“Love and Death are the great gifts that are given to us; mostly, they are passed on unopened.” – Rainer Maria Rilke

In Buddhist teachings, the great divide between life and death collapses into an integrated energy that cannot be fragmented. In the Buddhist view, to deny death is to deny life; to live well is to die well. It is easy enough to repeat the truism that death is a part of life and is the only known fact of our existence. This, however, is not the place from which most Westerners function. Throughout most of our culture, the denial of death runs rampant, leaving us woefully unprepared when it is our time to die, or our time to help others die.

The movement that is now called Death and Dying arose in response to the life-denying, antiseptic, drugged-up, tube-entangled institutionalized version of “the good death.” The glaring absence of meaningful ritual, manuals, and materials for a conscious death has, in the past ten years, generated a plethora of literature. Yet although much of it has been developed specifically for dying people and caregivers, the traditional Buddhist teachings on death address healthy adventurers, acolytes eager not only to explore the full range of life’s possibilities, but also to pragmatically focus on the one and only certainty of our lives.

In Buddhism, the acceptance of death influences not only the experience of dying but the experience of living. The Buddhist view holds life and death to be a continuum. One cannot—as so many Westerners try to do—lead life fully and struggle to keep the inevitable at bay.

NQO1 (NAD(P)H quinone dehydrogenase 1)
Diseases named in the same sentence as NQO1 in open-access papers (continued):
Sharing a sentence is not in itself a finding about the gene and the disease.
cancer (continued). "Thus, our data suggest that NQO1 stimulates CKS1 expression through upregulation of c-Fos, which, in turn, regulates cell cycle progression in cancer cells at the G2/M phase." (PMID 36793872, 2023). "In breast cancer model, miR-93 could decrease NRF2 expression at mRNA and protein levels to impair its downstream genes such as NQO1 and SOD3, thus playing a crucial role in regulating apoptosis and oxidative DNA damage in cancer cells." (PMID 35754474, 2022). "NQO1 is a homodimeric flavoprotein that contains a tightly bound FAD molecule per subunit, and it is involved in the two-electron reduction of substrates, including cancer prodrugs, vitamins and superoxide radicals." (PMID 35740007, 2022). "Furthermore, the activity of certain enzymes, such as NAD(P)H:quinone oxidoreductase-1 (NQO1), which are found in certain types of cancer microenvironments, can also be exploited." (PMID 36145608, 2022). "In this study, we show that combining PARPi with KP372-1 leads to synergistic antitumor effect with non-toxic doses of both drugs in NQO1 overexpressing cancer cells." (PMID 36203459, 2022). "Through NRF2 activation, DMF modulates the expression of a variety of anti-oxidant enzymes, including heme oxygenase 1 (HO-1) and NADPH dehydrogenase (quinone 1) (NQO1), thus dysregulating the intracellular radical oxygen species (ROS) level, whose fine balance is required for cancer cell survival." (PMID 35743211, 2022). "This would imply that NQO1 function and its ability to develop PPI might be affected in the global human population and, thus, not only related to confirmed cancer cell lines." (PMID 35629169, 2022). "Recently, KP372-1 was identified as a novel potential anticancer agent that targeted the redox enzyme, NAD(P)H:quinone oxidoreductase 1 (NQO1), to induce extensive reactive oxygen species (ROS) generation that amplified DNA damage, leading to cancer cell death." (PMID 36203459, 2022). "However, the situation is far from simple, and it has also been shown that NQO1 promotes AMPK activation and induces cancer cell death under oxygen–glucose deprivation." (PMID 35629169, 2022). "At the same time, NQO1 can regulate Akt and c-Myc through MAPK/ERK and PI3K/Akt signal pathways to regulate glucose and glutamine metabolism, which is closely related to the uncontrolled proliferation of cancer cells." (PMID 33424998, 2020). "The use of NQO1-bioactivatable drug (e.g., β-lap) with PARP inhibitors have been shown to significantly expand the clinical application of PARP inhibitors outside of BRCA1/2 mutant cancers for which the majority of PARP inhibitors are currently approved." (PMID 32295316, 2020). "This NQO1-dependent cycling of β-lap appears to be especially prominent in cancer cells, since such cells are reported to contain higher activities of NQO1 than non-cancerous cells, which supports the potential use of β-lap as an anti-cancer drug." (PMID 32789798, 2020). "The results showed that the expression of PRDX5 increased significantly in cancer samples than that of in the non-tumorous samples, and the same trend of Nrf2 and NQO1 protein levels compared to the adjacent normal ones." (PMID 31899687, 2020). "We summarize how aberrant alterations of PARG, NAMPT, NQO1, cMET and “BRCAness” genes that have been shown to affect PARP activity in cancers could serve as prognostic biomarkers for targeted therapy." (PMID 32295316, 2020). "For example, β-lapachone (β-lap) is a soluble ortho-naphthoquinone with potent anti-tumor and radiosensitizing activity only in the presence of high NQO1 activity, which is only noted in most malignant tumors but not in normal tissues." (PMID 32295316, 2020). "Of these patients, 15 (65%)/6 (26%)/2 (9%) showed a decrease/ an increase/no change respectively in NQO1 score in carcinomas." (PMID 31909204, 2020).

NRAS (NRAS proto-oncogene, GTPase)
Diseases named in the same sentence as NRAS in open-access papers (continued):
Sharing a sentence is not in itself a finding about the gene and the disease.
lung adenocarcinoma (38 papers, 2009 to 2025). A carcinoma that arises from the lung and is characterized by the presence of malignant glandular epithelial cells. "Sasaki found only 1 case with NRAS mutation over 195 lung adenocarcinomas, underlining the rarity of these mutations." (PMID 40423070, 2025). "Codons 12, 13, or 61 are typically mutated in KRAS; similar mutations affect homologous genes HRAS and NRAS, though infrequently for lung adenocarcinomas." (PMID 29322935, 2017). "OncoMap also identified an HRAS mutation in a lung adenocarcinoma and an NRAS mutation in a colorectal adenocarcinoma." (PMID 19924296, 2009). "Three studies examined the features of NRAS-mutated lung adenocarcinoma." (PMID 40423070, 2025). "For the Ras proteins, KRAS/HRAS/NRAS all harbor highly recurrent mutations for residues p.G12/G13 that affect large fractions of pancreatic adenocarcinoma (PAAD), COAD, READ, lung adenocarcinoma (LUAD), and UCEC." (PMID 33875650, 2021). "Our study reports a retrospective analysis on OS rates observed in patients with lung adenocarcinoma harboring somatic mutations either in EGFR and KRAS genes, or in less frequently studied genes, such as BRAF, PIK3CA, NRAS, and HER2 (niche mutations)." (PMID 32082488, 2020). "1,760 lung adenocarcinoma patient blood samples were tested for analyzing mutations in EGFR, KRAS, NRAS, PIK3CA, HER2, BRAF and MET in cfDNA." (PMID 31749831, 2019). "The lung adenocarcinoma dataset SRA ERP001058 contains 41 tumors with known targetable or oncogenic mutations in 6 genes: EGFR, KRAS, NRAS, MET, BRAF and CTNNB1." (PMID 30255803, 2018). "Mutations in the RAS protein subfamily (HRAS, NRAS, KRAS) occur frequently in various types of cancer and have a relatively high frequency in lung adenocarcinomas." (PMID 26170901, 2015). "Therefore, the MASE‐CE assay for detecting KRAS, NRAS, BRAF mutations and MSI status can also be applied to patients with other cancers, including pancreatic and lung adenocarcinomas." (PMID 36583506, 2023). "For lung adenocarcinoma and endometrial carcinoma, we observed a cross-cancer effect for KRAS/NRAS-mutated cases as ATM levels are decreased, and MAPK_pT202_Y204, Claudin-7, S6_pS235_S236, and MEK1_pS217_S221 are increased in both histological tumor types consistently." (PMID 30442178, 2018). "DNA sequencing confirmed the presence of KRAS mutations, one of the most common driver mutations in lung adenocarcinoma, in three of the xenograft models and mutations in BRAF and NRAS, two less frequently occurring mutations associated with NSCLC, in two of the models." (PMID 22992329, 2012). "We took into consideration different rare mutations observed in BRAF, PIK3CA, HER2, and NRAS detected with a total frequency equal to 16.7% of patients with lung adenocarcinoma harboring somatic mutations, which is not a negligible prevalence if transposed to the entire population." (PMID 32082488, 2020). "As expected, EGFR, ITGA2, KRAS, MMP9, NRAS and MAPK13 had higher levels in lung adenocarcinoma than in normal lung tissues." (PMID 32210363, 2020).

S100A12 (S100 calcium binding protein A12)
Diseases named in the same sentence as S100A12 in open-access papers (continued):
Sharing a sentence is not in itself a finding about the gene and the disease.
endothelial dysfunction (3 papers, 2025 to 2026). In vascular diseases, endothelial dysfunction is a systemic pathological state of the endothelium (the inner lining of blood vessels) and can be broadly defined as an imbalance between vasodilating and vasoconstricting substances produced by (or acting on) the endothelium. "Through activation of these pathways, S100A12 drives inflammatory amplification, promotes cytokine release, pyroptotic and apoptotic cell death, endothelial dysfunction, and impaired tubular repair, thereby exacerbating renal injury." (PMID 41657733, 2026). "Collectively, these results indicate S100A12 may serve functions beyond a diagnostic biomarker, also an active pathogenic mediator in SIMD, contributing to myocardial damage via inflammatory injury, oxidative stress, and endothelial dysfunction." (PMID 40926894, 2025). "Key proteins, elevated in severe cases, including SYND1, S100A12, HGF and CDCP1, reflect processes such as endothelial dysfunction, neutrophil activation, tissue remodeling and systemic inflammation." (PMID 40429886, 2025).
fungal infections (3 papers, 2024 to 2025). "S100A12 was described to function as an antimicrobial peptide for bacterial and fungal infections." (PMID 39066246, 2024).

A well-known Woody Allen joke typifies the attitude that most of us find “normal”: “I’m not afraid of dying. I just don’t want to be there when it happens.” Funny, yes, but the tragic distortion from a Buddhist view is that the avoidance of death is the avoidance of life.

People who are sick or suffering, who are dying of old age or terminal illnesses may be more receptive to exploring the great matter of life and death than those who are young and healthy, or immature enough to still believe in their own immortality. Yet the sooner we can embrace death, the more time we have to live completely, and to live in reality.

As someone who works with dying people, I used to feel somewhat apologetic about being Buddhist, concerned that Buddhism might seem sectarian and inappropriate for the Judeo-Christian West. But over the past twenty-five years, these reservations have been dissolved by seeing how much the teachings of the Buddha have helped the living and the dying of every faith.

At the turn of the millennium it seems crucial that we discover a vision of death that valorizes life. The encounter between East and West has unwrapped the gifts of love and death, and now we can see that they are two sides of the coin of life.

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